All available guidelines and literature point to conservative treatment as first-line treatment of anal fissure. It is recommended primarily for patients with acute anal fissures, reduced sphincter tone, as well as for pregnant and postnatal patients.
The most common conservative treatment methods include:
– sitz baths (warm water, chamomile, oak bark),
– high-fibre diet, adequate hydration,
– stool softeners,
– topical agents:
• analgesics, anaesthetics,
• anti-inflammatory,
• steroids,
• NO2,
• calcium channel blockers,
• botulinum toxin.
Botulinum toxin is a method on the borderline of conservative and surgical treatment. It can be either a separate procedure or part of surgical treatment, usually sphincterotomy or excision of chronic anal fissure.
Biofeedback and pelvic floor physical therapy (PFPT), as well as neuromodulatory methods are separate conservative treatment approaches.
Before attempting conservative treatment of chronic anal fissure, the patient should undergo careful examination and extended diagnosis should be performed to exclude other pathologies.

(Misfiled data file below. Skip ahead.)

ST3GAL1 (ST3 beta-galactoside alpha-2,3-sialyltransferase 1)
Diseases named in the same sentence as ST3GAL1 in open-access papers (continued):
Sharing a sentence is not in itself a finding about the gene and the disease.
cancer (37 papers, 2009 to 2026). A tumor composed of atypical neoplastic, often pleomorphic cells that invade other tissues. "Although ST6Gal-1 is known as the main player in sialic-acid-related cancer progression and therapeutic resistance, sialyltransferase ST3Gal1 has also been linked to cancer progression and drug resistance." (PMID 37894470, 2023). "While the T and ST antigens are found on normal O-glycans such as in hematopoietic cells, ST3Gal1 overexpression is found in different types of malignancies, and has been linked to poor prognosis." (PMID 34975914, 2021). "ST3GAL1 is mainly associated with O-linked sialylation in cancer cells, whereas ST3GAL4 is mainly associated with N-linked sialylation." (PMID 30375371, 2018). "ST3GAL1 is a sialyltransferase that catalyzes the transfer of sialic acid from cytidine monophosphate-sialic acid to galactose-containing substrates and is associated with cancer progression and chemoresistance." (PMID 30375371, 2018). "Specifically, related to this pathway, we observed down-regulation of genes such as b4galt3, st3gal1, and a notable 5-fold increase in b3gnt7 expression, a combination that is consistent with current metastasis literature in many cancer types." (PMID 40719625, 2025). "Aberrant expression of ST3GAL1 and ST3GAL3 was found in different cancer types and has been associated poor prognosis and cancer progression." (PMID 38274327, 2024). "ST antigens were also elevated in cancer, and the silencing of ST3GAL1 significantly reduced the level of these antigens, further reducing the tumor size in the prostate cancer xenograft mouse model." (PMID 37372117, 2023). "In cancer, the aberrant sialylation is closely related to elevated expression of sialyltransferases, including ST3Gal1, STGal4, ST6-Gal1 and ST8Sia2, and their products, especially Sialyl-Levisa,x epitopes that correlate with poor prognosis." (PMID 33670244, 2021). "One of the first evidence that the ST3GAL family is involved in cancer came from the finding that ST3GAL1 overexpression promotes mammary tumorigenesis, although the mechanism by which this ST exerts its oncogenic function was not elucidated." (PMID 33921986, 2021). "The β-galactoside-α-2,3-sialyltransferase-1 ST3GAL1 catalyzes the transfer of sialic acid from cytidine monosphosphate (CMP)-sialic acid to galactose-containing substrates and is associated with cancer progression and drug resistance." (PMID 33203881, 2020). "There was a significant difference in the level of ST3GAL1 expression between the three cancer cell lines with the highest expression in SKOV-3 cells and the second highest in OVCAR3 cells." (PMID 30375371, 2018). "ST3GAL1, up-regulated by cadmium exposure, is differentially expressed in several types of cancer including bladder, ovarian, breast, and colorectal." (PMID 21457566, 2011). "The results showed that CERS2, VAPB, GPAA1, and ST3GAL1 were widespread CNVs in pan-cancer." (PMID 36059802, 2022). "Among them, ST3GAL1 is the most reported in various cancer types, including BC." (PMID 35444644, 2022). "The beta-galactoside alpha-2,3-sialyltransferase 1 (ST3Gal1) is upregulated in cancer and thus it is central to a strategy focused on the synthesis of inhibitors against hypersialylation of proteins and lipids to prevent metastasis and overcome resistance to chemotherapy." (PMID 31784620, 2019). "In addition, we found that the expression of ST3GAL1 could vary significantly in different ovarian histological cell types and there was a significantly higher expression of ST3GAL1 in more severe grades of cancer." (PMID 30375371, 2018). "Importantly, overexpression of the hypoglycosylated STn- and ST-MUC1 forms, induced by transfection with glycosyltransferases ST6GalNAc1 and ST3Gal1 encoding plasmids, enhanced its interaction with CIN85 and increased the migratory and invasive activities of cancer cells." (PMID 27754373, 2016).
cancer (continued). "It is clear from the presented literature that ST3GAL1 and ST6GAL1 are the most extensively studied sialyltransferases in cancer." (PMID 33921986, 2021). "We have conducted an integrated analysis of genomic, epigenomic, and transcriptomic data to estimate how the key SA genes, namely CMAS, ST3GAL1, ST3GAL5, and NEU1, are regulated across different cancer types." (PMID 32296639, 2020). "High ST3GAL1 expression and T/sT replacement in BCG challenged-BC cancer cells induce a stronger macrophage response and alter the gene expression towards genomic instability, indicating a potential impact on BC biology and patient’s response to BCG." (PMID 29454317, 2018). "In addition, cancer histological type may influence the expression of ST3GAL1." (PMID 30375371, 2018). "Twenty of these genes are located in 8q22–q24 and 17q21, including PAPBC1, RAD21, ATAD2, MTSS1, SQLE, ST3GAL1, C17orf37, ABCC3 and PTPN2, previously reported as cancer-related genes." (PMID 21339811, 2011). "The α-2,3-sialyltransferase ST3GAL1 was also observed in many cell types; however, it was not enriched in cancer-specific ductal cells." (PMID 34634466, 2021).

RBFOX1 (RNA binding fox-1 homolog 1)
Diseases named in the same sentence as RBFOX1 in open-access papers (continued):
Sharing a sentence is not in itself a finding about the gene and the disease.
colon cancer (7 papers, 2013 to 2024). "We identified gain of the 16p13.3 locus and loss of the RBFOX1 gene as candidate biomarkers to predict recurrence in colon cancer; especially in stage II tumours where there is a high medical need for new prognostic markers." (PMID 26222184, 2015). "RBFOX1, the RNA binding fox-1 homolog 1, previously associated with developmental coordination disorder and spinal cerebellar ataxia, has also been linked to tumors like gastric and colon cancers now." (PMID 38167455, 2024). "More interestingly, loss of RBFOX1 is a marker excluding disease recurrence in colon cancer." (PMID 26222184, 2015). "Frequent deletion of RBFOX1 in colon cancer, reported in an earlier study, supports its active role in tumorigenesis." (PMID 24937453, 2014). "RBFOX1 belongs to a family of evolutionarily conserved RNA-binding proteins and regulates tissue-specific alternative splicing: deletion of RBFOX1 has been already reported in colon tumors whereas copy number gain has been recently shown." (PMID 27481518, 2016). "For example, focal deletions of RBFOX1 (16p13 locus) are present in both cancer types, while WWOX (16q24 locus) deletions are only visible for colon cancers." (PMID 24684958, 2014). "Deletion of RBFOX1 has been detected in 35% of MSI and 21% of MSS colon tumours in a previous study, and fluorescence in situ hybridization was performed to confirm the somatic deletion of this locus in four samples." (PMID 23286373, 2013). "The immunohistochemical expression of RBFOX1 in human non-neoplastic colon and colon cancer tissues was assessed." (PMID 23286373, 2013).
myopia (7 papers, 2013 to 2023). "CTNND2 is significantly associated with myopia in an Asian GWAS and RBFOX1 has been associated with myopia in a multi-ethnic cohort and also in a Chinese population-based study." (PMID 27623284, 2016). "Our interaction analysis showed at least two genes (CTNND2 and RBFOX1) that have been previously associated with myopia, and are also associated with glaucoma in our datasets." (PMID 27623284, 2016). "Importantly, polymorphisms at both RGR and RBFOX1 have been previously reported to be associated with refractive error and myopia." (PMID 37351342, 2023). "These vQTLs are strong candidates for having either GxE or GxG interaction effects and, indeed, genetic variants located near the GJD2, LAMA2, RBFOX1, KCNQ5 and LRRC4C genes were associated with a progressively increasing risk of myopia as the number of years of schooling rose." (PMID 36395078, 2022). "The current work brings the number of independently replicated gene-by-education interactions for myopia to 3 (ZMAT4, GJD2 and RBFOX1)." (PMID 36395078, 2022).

Even if colonoscopy had been done, the diagnosis should be extended to include rectoscopy to accurately assess the anal canal. Literature also recommends manometry to assess sphincter tone, but this test is rarely performed due to its poor availability.
Different treatment methods should be used in the case of a fissure with increased or normal sphincter tone than in the case of reduced tone. It is also advisable to perform transrectal ultrasound (TRUS), especially in patients with recurrent fissures and a history of surgical treatment, to exclude previous sphincter damage. Unfortunately, this diagnostic tool is not widely available in Poland.
The most common surgical treatment methods include:
• lateral internal anal sphincterotomy (LIAS),
• fissure excision + posterior sphincterotomy,
• sphincterotomy + intersphincteric Botox injections,
• advancement flap repair.
Depending on the local condition, these methods are modified and combined.